Review: Nine Rules to Break When Romancing a Rake by Sarah MacLean (Love by Numbers #1)
March 30 2010
Mass Market Paperback
Yummy Man – Gabriel St. John, the Marquess of Ralston
Kick Ass Chick – Lady Calpurnia Hartwell
From Goodreads –
Lady Calpurnia Hartwell has always followed the rules, rules that have left her unmarried — and more than a little unsatisfied. And so she’s vowed to break the rules and live the life of pleasure she’s been missing.
But to dance every dance, to steal a midnight kiss — to do those things, Callie will need a willing partner. Someone who knows everything about rule-breaking. Someone like Gabriel St. John, the Marquess of Ralston — charming and devastatingly handsome, his wicked reputation matched only by his sinful smile.
If she’s not careful, she’ll break the most important rule of all — the one that says that pleasure-seekers should never fall hopelessly, desperately in love …
I was reading a different Historical Romance book and found it to be a little too heavy for what I was in the mood for. After putting it aside, I was talking to many people on twitter about my HR experience to date and I got lots of advice (seriously, for recommendations, twitter people are great!). I was told about Nine Rules to Break When Romancing a Rake by Sarah MacLean. I had actually heard of that book and of that series, and seeing that it was also on the Goodreads list I was using as a reference, I was sold.
It turned out to be just my cup of tea. (See what I did there? It’s a Regency romance and I used to word ‘tea’ in my review. I am so clever sometimes. *pats self on back*) This is the book that helped me realize that I prefer light and fluffy HR books over deeper darker ones. Do not mistake me here. I am not saying that this book has shallow characters with no depth and that the story is petty. It is not like that at all. What I am saying is that this book made me giggle over and over and over. And the plot wasn’t a ‘life or death’ tale. It was a sweet romantic book with witty characters and an interesting story.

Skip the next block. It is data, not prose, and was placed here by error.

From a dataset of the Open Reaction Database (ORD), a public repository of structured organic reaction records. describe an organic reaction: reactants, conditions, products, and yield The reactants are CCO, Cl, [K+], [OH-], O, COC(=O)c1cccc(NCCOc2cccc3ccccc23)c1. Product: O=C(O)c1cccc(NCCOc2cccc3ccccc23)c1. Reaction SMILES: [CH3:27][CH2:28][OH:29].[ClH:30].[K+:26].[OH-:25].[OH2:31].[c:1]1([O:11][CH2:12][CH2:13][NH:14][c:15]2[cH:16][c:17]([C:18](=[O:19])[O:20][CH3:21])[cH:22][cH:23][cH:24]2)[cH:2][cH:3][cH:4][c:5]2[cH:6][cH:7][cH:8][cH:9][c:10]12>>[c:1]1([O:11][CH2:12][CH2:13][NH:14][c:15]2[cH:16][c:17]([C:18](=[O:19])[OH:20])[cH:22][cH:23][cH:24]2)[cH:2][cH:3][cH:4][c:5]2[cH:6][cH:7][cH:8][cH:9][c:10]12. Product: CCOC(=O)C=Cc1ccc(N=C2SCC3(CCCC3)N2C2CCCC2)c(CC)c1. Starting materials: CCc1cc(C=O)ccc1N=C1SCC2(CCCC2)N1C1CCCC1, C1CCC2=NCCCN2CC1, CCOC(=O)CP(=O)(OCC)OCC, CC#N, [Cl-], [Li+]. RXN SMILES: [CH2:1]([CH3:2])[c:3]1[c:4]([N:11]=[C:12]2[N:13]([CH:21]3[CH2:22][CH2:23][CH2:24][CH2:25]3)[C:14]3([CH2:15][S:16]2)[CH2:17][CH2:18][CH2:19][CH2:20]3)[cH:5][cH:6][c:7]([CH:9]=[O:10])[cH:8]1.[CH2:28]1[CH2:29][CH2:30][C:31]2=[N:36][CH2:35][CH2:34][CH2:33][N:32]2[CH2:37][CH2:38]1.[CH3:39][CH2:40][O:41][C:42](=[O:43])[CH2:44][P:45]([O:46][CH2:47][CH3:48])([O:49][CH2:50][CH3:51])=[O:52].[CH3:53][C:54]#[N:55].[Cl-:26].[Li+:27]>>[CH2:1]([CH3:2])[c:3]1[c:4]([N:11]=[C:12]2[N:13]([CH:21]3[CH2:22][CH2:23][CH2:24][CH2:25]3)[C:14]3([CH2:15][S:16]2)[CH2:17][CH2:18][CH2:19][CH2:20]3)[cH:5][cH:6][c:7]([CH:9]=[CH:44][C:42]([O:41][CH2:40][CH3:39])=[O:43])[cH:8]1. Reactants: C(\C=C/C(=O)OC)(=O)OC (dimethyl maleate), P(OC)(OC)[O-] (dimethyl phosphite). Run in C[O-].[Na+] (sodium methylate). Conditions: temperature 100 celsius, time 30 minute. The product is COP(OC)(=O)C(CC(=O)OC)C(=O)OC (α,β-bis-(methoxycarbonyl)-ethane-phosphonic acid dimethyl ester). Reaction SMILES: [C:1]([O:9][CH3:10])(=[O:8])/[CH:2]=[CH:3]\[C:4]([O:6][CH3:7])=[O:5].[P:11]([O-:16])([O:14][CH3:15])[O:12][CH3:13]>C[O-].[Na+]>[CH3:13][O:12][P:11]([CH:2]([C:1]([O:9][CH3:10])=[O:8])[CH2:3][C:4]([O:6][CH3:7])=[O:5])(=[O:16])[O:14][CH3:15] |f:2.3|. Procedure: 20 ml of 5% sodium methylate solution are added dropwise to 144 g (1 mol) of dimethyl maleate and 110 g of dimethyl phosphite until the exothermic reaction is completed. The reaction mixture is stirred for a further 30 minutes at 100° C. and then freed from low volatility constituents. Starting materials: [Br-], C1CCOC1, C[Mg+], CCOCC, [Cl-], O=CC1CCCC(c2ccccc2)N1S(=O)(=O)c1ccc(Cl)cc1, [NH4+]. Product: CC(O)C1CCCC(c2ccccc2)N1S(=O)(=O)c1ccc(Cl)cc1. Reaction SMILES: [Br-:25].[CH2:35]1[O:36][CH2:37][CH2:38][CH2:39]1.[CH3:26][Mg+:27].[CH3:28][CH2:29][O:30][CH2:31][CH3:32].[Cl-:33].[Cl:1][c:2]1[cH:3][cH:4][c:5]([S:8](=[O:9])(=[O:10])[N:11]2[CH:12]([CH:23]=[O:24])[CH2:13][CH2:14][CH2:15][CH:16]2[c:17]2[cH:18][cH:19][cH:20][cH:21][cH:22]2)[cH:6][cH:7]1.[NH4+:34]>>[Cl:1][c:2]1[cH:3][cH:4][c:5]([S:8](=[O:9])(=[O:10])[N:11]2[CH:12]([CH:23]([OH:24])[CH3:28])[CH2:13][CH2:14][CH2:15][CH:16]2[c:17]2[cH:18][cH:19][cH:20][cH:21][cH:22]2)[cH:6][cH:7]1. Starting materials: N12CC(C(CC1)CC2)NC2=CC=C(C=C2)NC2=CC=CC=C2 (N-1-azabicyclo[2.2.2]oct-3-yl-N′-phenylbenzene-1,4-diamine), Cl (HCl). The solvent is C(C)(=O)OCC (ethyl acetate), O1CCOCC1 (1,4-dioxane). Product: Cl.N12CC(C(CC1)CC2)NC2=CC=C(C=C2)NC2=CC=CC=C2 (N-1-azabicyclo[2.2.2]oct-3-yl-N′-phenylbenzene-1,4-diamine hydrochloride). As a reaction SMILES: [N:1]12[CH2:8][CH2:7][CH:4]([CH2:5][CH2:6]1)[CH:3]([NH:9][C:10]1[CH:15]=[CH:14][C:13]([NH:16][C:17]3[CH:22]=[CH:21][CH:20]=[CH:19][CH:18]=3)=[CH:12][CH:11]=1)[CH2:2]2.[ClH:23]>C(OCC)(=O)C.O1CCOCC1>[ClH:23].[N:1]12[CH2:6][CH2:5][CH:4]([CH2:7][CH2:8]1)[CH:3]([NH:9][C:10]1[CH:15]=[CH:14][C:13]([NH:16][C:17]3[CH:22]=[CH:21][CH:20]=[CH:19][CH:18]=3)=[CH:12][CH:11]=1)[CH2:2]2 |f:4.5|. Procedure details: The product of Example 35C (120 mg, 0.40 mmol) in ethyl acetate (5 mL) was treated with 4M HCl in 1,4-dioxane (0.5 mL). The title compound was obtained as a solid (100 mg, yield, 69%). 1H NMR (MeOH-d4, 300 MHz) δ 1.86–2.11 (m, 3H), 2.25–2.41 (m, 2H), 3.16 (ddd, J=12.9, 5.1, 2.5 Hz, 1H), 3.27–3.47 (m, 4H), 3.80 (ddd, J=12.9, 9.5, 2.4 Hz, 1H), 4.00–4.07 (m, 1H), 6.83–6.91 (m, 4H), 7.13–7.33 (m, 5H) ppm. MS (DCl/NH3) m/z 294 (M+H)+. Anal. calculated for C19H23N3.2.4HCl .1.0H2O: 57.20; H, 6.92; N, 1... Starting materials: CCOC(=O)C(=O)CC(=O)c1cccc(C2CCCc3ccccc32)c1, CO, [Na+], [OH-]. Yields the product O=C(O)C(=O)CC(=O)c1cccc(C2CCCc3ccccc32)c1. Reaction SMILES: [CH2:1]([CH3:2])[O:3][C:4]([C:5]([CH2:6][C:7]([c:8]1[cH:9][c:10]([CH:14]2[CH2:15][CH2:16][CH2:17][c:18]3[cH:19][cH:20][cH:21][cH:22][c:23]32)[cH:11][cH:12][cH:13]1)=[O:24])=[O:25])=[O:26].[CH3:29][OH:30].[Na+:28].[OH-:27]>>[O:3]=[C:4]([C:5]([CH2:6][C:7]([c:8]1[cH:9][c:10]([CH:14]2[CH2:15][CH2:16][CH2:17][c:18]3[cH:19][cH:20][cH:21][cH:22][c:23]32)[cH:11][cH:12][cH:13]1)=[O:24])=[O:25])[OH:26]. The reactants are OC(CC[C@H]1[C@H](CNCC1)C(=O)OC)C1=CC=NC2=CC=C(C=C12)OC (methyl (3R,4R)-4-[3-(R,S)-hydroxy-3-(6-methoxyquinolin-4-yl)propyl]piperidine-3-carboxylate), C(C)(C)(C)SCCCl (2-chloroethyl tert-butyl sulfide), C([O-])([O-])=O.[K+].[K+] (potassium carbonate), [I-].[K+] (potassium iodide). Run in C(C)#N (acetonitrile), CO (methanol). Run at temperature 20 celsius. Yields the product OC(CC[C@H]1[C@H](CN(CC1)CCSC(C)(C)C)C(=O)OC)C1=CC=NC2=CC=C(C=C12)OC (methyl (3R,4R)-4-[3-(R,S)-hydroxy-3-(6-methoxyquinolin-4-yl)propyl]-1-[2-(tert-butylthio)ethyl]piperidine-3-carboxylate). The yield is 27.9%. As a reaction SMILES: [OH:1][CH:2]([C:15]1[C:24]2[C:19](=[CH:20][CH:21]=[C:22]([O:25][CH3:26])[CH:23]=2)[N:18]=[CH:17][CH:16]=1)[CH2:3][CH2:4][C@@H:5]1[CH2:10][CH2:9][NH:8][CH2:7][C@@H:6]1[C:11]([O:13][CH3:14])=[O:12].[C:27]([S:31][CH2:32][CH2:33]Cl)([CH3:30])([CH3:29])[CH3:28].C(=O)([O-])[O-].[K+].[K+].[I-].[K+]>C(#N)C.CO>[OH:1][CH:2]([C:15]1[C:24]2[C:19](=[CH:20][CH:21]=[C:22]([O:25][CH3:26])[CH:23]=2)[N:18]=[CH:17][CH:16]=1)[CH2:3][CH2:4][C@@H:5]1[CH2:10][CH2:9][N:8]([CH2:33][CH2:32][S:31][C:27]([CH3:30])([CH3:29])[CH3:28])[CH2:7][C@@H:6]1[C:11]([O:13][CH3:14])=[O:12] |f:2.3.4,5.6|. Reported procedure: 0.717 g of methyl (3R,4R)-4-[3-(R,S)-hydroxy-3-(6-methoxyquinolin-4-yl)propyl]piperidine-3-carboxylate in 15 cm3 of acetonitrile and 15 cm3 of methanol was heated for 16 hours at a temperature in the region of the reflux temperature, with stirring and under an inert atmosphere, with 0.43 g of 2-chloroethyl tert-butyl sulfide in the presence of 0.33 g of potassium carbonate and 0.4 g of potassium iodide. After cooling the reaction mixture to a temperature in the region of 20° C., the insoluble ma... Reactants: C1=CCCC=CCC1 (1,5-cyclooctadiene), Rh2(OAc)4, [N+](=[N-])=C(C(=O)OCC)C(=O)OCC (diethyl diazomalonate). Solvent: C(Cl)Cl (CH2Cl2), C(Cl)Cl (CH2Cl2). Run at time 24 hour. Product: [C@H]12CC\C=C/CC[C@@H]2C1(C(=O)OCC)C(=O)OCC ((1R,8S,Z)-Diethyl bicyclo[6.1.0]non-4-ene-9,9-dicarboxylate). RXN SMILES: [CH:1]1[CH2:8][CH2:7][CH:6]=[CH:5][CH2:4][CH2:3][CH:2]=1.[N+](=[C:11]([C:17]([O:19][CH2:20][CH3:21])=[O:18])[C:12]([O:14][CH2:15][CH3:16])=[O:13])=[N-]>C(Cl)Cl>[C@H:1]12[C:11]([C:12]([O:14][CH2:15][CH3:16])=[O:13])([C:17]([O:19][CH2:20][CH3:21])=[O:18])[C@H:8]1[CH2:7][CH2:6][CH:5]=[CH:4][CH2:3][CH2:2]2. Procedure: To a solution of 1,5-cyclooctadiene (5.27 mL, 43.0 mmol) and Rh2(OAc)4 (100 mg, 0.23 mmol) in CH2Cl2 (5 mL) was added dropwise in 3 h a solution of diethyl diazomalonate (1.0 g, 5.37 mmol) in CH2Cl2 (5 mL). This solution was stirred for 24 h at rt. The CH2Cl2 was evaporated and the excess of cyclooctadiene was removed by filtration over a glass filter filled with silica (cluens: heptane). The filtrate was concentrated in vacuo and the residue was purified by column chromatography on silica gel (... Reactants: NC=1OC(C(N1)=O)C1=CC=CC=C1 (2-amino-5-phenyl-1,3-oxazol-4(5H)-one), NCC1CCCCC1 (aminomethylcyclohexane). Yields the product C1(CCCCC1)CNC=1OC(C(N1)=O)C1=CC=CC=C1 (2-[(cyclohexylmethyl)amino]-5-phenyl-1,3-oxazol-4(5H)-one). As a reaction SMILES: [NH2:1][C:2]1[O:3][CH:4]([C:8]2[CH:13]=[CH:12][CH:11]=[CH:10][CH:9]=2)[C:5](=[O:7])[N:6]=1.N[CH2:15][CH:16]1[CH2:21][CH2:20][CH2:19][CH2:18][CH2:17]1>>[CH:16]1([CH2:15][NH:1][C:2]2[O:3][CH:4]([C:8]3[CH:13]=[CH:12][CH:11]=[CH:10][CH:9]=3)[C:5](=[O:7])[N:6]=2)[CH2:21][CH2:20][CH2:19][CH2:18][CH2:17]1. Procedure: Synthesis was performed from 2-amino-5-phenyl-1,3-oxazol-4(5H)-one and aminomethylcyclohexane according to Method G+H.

Nine Rules to Break when Romancing a Rake starts off with a seventeen year old Calpurina Hartwell (Callie) running away from a ball where she is coming out to the ton. Her mother has dressed her in a hideous dress and Callie does not feel beautiful. Plus she has not danced and feels humiliated. She runs to the gardens and meets the Marquess of Ralston (Gabriel). He is a little older and a known womanizer, I mean rake. Same diff. He manages to make Callie feel like a goddess. The opening scene in the garden was very sweet and even though you know that the Marquess is a little full of it, he still pretty much won me right from then.
The book continues over ten years later. Callie is ‘on the shelf’ as they say – meaning she is unwed and is not expected to change her circumstances anytime soon. And she still remembers the Marquess of Ralston that evening and how he made her feel. After Callie’s younger sister gets engaged, she starts to think about what is missing in her life and what adventures she would like to live – thanks to her brother’s suggestions. While not his intention, Benedict has planted a seed in Callie’s mind – and once Callie is determined to do something, she does it. She compiles a list of things she would like to experience. This list happens to be filled with things only men are allowed to do. But the first thing on this list is not something only men do but it is something you need a man to do with. Callie wants to be kissed. And so enters, once again, the Marquess of Ralston.
Callie is such a spit-fire! You would assume that with her reputation of being a goodie goodie that she was just a plain society lady content with her place in the mess of things. And she sort of was in the very beginning. But soon that Callie disappears and is replaced with a really spunky character. She is so smart and inadvertently funny. And fun. Let’s not forget fun.